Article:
Friday, February 6, 2009

How to save newspapers: Time Magazine

Here's one writer's ideas for saving newspapers. Hat tip to a loyal reader for bringing it to my attention. It also echoes a lot of what I have said previously about the original insanity to give the online product away for free.

How to save newspapers

(And yet, here we are taking another publication's article for free. Maybe Time Magazine should take its own advice.)

4 comments:

mcwflint said...

Jim:
Would you pay to read that article? Or buy a subscription to the author or the magazine? In advance? Do you think the author was paid by Time for the article?

I have read 2 Times articles this week and that is probably 2 more then I have read from the Times in the last two years. I read based on recommendations of others. Should I pay those who made the recommendation?

I can't imagine subscribing to this author - he weakened his spot as an authority when he talked about "kids" paying up to 20 cents a text message. No one who texts with any frequency does that long. Better, cheaper plans are abundant..

I agree a better funding plan has to be created. For now, I can't see folks paying for content.

Perhaps it is time to dust offmy Rent A Journalist plan once again.

Jim of L-Town said...

I wasn't endorsing the article, but just passing it along. I find it interesting that we got it for free.

Jim

mcwflint said...

Thanks for passing it along. I find it so hard to give up the idea of newspapers succeeding even though I like the possibilities of what the Internet and new technologies bring to better reporting and journalism.

inky said...

We need to ask ourselves as a society if we value being informed about the issues of the day and having professionals shine a light on the activities of government and commerce. (My answer is YES, especially in these times.)Imagine what would be going on right now in the city of Detroit had Gannett not made a commitment to have a group of its most seasoned (and expensive) reporters tenaciously pursue the text message scandal -- as well as the expense of paying attorneys to defend the paper's right to access the messages. There was no guarantee that these journalists would uncover what they did but Gannett -- not known for investing resources this way -- did the right thing. Now the Freep (and papers across the country doing similar work) deserve a vote of confidence. And by vote, I mean buying a subscription or putting coins in the boxes.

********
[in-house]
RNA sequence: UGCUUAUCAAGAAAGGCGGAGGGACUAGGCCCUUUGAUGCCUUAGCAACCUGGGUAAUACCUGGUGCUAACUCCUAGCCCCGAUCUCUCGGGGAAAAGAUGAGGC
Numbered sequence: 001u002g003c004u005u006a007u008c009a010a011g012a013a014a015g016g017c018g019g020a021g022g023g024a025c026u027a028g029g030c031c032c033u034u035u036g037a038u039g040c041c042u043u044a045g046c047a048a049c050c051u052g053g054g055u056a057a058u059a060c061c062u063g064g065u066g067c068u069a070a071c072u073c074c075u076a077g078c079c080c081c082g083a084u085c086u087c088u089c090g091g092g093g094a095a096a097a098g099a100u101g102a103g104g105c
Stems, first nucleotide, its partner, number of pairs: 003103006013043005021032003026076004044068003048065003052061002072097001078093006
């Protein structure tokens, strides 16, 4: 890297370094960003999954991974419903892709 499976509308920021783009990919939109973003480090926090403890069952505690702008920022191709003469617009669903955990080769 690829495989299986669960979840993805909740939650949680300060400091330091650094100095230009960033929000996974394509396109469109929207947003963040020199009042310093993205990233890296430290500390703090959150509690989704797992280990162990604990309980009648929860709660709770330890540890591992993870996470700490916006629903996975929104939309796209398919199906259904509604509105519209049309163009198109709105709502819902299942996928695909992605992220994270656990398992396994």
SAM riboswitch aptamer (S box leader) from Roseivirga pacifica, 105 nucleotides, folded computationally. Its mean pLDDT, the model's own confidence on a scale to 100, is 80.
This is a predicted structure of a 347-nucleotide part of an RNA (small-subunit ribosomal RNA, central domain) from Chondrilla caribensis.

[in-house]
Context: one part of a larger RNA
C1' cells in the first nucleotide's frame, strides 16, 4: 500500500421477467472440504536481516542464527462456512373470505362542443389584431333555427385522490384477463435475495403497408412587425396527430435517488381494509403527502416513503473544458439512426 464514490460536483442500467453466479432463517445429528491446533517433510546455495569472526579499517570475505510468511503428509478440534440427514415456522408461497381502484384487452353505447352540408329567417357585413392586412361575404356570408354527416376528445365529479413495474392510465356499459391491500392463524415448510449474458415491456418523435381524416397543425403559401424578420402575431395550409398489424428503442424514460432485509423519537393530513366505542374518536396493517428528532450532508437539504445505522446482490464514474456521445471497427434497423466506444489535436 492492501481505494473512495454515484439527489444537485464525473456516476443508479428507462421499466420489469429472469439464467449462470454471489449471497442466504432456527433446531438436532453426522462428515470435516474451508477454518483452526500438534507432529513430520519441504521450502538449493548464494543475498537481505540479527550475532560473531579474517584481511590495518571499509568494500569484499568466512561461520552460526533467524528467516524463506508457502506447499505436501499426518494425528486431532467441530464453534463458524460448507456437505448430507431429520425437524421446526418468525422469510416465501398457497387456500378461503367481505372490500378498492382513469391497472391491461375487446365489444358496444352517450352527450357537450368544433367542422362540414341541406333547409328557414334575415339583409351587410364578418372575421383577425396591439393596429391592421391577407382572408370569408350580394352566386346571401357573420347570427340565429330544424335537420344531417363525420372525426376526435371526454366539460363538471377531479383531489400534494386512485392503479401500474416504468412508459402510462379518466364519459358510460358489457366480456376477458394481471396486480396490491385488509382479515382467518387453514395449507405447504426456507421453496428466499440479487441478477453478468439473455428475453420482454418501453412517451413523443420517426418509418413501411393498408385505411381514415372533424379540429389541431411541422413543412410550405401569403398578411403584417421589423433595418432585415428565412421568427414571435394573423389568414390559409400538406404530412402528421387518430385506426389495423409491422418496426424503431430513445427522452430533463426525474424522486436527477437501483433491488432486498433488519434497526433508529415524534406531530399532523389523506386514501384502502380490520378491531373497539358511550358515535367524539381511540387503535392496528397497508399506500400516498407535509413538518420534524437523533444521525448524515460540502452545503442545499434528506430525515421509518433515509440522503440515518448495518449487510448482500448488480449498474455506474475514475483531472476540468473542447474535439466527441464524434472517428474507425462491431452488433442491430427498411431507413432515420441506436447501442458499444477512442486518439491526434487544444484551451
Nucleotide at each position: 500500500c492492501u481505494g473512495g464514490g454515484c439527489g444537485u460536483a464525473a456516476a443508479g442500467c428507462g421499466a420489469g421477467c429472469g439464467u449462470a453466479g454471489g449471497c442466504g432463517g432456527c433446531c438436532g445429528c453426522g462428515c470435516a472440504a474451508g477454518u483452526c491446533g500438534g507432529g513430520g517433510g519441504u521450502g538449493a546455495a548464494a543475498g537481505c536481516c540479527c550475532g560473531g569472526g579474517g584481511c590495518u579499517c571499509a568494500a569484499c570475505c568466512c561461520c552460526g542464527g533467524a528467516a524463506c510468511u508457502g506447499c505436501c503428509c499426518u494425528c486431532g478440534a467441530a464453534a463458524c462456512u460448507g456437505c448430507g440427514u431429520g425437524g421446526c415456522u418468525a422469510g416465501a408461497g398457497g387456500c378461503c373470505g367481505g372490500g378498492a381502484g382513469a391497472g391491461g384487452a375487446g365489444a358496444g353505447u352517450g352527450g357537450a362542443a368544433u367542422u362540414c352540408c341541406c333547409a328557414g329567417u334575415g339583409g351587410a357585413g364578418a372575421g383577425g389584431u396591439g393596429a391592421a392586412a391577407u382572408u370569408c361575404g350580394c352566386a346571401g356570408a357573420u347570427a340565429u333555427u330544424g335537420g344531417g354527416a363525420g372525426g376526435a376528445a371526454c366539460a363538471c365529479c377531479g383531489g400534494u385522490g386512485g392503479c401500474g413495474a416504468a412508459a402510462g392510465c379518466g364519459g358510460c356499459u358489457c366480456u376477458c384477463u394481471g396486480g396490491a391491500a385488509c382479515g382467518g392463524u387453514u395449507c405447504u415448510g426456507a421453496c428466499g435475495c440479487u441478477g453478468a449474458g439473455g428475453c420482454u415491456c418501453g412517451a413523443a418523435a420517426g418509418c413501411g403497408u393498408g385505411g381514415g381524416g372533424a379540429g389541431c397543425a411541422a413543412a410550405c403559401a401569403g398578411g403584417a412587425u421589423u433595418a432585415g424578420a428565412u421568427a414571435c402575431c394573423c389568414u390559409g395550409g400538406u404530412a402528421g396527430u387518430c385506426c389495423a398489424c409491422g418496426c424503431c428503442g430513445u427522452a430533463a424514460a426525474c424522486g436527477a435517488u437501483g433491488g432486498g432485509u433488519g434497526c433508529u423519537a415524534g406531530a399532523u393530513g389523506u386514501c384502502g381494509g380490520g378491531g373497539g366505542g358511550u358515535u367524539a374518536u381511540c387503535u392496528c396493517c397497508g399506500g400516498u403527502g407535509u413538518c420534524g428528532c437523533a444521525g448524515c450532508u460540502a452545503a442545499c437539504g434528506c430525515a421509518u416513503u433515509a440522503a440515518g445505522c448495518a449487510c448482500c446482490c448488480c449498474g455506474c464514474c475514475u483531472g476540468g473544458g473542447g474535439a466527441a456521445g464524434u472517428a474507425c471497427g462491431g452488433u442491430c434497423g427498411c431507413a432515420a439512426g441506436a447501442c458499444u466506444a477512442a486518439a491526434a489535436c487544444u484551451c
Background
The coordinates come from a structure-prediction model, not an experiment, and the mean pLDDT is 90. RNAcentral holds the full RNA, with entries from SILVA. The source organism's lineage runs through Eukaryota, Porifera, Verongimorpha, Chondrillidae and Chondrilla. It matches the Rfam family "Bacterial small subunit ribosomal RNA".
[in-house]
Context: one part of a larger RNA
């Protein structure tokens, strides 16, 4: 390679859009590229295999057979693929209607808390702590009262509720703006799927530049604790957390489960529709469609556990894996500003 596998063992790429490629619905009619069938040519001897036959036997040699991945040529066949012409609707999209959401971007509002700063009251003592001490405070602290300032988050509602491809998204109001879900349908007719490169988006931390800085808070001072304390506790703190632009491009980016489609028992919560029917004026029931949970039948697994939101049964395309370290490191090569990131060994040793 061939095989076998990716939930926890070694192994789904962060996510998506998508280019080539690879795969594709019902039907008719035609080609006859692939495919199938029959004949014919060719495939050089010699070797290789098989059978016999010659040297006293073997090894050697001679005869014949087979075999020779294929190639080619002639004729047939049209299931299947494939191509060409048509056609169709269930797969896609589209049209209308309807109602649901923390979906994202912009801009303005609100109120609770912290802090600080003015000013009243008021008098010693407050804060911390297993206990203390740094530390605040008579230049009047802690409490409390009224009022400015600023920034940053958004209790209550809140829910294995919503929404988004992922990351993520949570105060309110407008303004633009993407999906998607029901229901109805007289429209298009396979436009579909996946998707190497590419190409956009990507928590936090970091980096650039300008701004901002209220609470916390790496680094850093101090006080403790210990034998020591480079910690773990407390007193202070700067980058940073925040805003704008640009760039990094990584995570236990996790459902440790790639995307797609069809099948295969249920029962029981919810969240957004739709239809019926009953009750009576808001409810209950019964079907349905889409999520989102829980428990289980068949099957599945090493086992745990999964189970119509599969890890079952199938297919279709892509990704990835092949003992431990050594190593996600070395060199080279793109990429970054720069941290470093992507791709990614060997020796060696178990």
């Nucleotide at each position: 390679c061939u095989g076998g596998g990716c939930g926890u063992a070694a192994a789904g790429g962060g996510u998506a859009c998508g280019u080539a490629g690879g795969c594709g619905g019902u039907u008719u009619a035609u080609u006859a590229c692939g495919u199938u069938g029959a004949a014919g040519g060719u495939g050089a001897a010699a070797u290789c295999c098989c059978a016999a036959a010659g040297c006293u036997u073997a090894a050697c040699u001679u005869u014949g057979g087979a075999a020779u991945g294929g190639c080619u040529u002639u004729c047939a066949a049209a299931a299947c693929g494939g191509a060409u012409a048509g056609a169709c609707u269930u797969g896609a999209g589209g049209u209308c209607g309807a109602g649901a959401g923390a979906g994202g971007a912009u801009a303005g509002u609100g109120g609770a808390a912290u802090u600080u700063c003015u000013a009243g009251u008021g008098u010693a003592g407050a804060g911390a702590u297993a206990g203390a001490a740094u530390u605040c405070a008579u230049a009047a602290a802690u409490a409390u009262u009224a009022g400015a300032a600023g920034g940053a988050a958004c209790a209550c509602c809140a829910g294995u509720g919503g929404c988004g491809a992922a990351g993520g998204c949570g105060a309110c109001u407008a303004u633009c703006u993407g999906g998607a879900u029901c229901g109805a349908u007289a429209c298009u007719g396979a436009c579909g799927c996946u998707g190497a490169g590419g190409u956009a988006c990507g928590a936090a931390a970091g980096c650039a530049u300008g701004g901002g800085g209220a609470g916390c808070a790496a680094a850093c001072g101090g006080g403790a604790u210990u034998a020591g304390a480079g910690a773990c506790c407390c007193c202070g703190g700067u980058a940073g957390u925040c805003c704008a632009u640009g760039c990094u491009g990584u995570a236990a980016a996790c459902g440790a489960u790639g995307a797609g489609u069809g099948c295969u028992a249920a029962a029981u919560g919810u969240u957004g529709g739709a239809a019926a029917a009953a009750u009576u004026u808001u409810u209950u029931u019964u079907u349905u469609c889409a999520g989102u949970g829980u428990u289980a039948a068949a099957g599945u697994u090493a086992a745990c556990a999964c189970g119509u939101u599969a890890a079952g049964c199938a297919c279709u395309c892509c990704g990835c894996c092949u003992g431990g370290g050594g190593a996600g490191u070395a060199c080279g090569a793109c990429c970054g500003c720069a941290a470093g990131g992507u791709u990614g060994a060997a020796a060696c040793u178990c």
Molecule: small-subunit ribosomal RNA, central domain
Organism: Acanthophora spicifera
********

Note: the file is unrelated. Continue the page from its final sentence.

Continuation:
Those in charge of papers and magazines haven't done themselves any favors by offering free content on the internet. But soon, there will be nothing to offer if there isn't a mechanism to pay good journalists for what they do. Should doctors work for free because people can get free medical information from Web MD? Are people who watch "Judge Judy" entitled to free legal advice?

Sorry mcwflint, to dismiss the Time piece as not worth paying for because you have a quibble with one of his arguments is a lame attempt to obfuscate the fact that you are a freeloader. The Time author's text message analogy may not have as much validity as it did before the providers offered bundled plans, but the fact of the matter is that people still pay to text message -- an average of $20 to $30 a month for unlimited plans. That's more than what I currently pay for the Free Press.

I laugh at people who balk about the price of a magazine or newspaper subscription but don't bat an eye at the cost of cable or satellite TV. Have you seen subscription prices lately -- publishers are practically GIVING magazines away. But that takes me back to the beginning of my argument: Is it worth paying a price to be informed ... or not?

The music industry has converted law-breaking music pirates (and that is what you are when you illegally download music) into paying customers with iTunes and similar services. The RIAA didn't score any PR points by suing people, but it did convince many citizens that theft is theft ... whether you rip off the Metallica or walk out of Wal-Mart with a pot roast under your jacket.

I agree with the Time author that content providers need to deliver a similar pay-to-play business model. I say pair the smartest minds in journalism with the smartest minds in business. At the same time, convince people that you get what you pay for. Contuining to give journalism away for free isn't a winning strategy -- for any of us.